The definition of bone pain is aching, tenderness, or another discomfort in the bone. Bone pain is one of the most common symptoms of bone cancer, so people should not overlook it.
The most significant cause of bone pain is bone cancer. This disease is most likely to occur in the long bones of the upper arms or legs, but it may affect any bone. When cancer cells originate in the bone itself, this is called primary bone cancer.
Pain caused by bone cancer may have the following symptoms:
- an initial sense of tenderness in the bone
- escalation to a constant pain or a pain that comes and goes in the affected bone
- persistent pain during the night and when at rest
It would be wise to see a doctor if symptoms include:
- severe bone pain
- bone pain that persists and does not go away
- bone pain that gets worse over time
People should also see a doctor if they experience swelling or redness on or around a painful bone, or if they have bone fractures after minor injuries.
There are many other possible causes of bone pain, which include:
- secondary (or metastatic) bone cancer, which is cancer that has spread to the bones after developing in another part of the body
- a fracture following an accident or another trauma injury
- an infection
- leukemia, a type of cancer that starts in the bone marrow
- a bone infection called osteomyelitis
- osteoporosis, a condition in which a deficiency of calcium and vitamin D causes bones to be fragile
- interruption of the blood supply to the bones (as occurs in sickle cell anemia)
- a fracture caused by a twisting injury that usually occurs in toddlers, known as Toddler’s fracture
- growing pains in children and teenagers
- excessive use
In addition to bone pain, the possible symptoms of bone cancer are:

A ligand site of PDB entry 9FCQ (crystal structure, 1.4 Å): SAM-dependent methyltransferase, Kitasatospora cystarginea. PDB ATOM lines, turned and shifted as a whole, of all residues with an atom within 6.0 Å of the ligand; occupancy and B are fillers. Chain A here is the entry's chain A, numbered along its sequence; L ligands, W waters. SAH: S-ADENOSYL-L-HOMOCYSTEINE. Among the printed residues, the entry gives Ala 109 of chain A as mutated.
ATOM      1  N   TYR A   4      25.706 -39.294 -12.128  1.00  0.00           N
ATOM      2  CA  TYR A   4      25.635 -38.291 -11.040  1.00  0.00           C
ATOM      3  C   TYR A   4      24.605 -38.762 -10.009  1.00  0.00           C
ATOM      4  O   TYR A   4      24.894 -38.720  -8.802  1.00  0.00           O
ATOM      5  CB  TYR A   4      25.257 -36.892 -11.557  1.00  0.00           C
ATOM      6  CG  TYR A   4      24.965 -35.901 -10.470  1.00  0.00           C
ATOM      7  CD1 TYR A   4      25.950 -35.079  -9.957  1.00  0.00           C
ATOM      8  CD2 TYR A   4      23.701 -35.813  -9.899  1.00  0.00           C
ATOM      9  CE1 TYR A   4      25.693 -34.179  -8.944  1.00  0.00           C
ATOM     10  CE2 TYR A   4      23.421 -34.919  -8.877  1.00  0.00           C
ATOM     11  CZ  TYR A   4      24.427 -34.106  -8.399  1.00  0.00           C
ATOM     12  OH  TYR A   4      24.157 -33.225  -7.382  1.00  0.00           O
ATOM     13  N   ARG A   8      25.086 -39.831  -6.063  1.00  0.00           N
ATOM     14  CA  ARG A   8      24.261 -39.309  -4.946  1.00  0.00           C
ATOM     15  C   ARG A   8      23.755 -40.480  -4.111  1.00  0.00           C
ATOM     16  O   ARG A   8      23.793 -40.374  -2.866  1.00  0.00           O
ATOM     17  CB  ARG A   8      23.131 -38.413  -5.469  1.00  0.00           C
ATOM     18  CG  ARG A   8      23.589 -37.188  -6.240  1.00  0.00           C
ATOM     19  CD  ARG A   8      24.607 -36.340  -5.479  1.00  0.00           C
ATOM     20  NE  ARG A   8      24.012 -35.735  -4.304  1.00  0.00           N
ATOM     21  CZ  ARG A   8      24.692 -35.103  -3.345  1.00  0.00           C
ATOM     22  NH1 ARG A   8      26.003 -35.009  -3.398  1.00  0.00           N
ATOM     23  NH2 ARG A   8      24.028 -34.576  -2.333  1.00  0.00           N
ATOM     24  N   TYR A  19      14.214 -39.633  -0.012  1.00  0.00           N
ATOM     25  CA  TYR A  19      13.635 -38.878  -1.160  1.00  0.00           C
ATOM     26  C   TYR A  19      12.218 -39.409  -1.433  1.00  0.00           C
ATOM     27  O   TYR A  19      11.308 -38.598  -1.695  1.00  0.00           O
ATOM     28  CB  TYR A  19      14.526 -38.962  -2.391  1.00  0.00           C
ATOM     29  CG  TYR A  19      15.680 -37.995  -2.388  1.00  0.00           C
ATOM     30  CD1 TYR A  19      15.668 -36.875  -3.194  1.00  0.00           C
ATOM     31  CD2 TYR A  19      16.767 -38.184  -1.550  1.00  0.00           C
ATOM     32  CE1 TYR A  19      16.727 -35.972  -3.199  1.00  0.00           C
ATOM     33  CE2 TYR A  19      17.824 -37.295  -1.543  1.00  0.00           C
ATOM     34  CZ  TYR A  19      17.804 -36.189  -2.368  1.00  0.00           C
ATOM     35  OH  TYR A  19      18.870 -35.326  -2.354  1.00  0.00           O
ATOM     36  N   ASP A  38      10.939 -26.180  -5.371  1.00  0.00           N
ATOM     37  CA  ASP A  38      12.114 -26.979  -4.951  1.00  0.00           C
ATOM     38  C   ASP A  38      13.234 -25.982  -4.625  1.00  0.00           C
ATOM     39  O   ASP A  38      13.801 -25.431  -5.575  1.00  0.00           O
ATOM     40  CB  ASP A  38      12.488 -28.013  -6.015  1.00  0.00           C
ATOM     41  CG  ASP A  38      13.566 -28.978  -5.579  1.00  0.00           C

- swelling or inflammation (redness) in or around the affected area
- a lump over or near the affected bone
- bone fractures after just a small injury or fall, because cancer has made the bones fragile
Less common symptoms may also include:
Treatment aims to relieve pain, mend any fractures, and prevent or delay further bone complications.
There are different treatment approaches for bone cancer depending on its type and how far it has spread in the body.
- Surgery: Involves removing the cancerous portion of the bone. Where possible the surgeon will rebuild the bone after surgery, but sometimes they will need to amputate part of the bone.
- Chemotherapy: A cancer treatment that uses drugs to kill the malignant cells and tissues.
- Radiotherapy: A cancer treatment that uses radiation to destroy cancer cells.
- Mifamurtide: A drug used to treat osteosarcoma, a specific type of bone cancer. This treatment stimulates the body’s immune system to attack and kill cancer cells.
Treatment for non-cancerous bone pain depends largely on the cause of the pain.
A doctor’s diagnosis will determine the treatment, which may consist of:
- painkillers (or analgesics)
- calcium and vitamin D supplements (for osteoporosis)
- anticonvulsants, where bone pain is nerve-related
The outlook for bone cancer might be different depending on:
- type of bone cancer
- how far the cancer has spread in the body
- the likelihood of the cancer spreading further
Primary bone cancer is rare. According to the
If a person’s cancer has not spread and they are otherwise in good health, treatment will be more straightforward, and their outlook will be better.
According to statistics, about 75 percent of people diagnosed with primary bone cancer live for 1 year or more, while over 50 percent live for 5 years or longer.